To Be “Makir” Means to “Understand”
I want to tell you, this mitzvah is a very, very difficult mitzvah because even though people subscribe to gratitude, nobody has gratitude whatsoever. Gornisht. Nada. Klum. Efes. Now, does that mean I don’t appreciate when Hashem does something good for me? No. Of course I appreciate it! I have never yet met a person in my life who wants something bad to happen to him. But no one is makir tovah. The mitzvah of hakaras hatov is to be makir. You know what makir means? Makir means to understand. Makir means to get to know.
I was walking in the street recently, and I saw a fellow walking with a white stick. I started to watch him, observe him. I noticed there was a big light pole nailed into the sidewalk. I was thinking, “I wonder what this guy is going to do now.” He managed to get around it, but it was pretty scary for me. I’m watching him thinking, “Wow, I have eyes!” Now, if I would have gone across the street to that guy and said to him, “Buddy, I have a way I can get you an eye. Two is too much to ask, but I can get you one eye. What would you be willing to pay or do for that one eye?” I’m sure the guy would say, “Anything.” I can’t imagine not.
Now, do I feel like Hashem gave me two eyes? Not at all. Am I entitled to two eyes? No. Do I deserve two eyes? No. Did I ever look at something or somebody that I wasn’t supposed to look at? Did I ever look at somebody and form a negative view of that person? Did I ever look at a person who was a chashuve person and criticize him because of something I saw him do? And if I wouldn’t have seen it, I would have never been able to pass any negative judgment about him and would have talked very little lashon hara! I remember thinking that I would become a silent being if I didn’t have eyes. What would I speak about?! Is there a pole in front of me? Is there anything in my way? Could I walk the next hundred feet and make it there without tripping in any potholes? You would never say or do a bad thing. It’s amazing! How many bad things did you do with your eyes?! And despite all of that, Hashem gave me eyes! Am I makir tov for that? No. Sure, I’m somewhat thankful and grateful, but am I really grateful? No.
If somebody would come to me and say, “Rabbi Brog, I enjoy listening to your shiurim. I would like to give you a personal gift of $100,000 cash.” Now, I wouldn’t say, “That’s all?!” I would say, “Could you repeat that again?” The guy would say, “I’d like to give you $100,000 cash.” Taka, that would seem to me very generous. It’s a very generous offer. I probably would shake his hand like it was a lulav. I’d probably give him a hug and not let go of him too fast. I probably would say to the fellow, “I want to get to know you better. I’m never going to forget this for the rest of my life.” I’d be overwhelmed with excitement! I wouldn’t want to stop talking about this! I would be filled with joy and excitement, and I would feel it!
One of the Highest Mitzvos
And here Hashem gives me a thousand times more than that! Am I excited about it? Do I feel it? No. We are swimming in an ocean of tovos from Hakadosh Baruch Hu, and we’re such fools that we’re seeking dribs and drabs of kindnesses. Imagine a guy is swimming in an ocean and somebody says to him, “You look like you’re looking for something. What are you looking for?” The fellow says back, “I’m looking for some water?” “Water? You’re swimming in the water!” That’s really us.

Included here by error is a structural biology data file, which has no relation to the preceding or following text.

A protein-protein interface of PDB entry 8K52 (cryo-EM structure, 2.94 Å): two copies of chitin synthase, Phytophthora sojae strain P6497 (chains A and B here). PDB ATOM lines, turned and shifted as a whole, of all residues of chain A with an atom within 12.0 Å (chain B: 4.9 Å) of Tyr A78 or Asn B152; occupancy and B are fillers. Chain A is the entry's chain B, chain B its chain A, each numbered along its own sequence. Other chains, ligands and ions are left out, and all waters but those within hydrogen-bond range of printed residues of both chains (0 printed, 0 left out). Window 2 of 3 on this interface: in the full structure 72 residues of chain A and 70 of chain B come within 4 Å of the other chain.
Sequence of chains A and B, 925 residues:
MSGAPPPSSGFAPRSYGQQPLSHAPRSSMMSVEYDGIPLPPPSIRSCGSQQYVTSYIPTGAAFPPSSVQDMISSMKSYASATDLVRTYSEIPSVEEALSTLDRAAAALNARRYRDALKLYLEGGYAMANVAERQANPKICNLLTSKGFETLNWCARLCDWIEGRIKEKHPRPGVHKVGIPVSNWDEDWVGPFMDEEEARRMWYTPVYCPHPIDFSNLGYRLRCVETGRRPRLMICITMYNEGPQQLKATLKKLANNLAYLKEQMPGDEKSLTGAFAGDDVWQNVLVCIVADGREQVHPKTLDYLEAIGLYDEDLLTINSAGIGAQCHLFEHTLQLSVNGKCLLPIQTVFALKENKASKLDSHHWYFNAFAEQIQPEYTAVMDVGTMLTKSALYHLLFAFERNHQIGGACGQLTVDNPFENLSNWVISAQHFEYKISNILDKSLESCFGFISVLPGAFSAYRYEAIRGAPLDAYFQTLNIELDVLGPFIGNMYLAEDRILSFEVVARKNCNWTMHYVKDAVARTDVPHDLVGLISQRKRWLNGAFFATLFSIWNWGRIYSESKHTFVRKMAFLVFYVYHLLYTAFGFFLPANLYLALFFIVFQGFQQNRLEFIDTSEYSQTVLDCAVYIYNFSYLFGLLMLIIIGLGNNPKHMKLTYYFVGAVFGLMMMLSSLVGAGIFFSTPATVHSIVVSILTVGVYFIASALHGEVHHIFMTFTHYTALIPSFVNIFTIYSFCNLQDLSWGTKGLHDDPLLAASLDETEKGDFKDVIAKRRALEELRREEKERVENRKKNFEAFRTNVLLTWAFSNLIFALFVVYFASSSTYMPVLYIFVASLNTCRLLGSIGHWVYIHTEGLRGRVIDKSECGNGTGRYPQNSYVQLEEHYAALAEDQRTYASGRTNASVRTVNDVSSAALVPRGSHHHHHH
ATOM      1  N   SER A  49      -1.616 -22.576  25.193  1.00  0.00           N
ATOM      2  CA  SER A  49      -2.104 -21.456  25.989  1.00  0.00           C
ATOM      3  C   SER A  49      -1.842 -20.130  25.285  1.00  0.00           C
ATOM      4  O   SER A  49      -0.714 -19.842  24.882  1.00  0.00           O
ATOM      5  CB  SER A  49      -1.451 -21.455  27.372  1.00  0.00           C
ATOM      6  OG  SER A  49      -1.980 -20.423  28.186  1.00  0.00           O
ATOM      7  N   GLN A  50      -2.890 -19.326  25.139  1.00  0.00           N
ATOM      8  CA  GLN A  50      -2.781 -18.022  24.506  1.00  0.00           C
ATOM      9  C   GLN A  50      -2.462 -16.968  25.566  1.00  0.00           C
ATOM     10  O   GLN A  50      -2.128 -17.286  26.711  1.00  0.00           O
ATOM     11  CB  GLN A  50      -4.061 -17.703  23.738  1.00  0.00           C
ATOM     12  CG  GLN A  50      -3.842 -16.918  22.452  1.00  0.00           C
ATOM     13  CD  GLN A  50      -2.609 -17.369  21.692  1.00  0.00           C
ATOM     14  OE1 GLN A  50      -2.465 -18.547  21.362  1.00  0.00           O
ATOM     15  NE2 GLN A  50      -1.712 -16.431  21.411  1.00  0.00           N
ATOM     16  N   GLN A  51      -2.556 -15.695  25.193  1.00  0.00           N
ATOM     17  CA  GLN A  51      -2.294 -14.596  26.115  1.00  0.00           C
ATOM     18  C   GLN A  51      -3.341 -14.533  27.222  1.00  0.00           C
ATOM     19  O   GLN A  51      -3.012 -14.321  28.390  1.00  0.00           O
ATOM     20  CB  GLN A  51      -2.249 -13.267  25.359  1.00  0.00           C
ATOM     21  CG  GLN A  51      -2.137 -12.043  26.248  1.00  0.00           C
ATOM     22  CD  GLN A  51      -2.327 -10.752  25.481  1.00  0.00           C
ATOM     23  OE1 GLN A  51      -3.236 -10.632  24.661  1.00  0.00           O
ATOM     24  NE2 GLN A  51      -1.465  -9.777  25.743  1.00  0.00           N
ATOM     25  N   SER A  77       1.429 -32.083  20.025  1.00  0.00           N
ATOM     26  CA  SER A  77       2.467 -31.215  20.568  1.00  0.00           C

That’s why hakaras hatov is a very difficult mitzvah, because to be makir the tovah means to invest efforts beyond your imagination. This is one of the ma’alos elyonos, one of the highest elevated levels that a Jew could reach. If it was easy, everybody would be doing it. It would be nothing. It’s not easy. It’s narishkeit when people think it’s easy.
Now, I want to tell you another thing. Let’s say somebody would come to a blind man and tell him, “I would like to give you eyesight in one of your eyes.” Do you think the guy would say back, “I want you to know that I’m suffering from athlete’s foot and my toes really bother me. Do you think you could do something about that?” No. The guy who’s offering the eye would say, “Right now, I’m only an eye man. In my suitcase, all I have is eyes. I have artificial eyes. I can give you an eye, but I don’t have anything for an athlete’s foot.” Do you think the guy would get sad? He would say, “You know what? Forget the athlete’s foot. Those smelly feet, forget about that. I’m going to get an eye!” Today, we are the kind of people that if something is going wrong in our lives, all the tovos that Hashem gives us is nothing, just because there’s something going wrong in our lives!
Why Hashem Pours Chessed On Us
Now, Hashem created a situation where He pours tovos upon us nonstop in every single prat. Do you know what that serves? It acts as a tremendous protection for us – because when something is not going right in your life, you should have a way of how to deal with it. When someone is having fun, like when you see a kid playing basketball, a little silly game, or baseball, and the guy is into it and the guy is running around those bases and he hits his foot against something and it gives him a big gash, do you know what that guy does? He doesn’t stop. He keeps on running! When he gets to that base, then he looks at his foot to see what’s going on. And he just says, “Ah, whatever.” He just wipes it up and goes on. He hears everybody announcing, ”Yay! Yay! Yay! You hit a double!” So this kid is not even thinking about his small injury. This silly little tovah or excitement during the game or this little ego trip he received, makes him be mesiach da’as from all his tzaros.
We don’t feel anything. You know what we feel? When things are not perfect for us. If I’m missing $100, or even if I’m missing a few prutos, then I can’t enjoy myself anymore. Then I feel that my life is over. I go into depression. I get down. I complain. That’s how people are.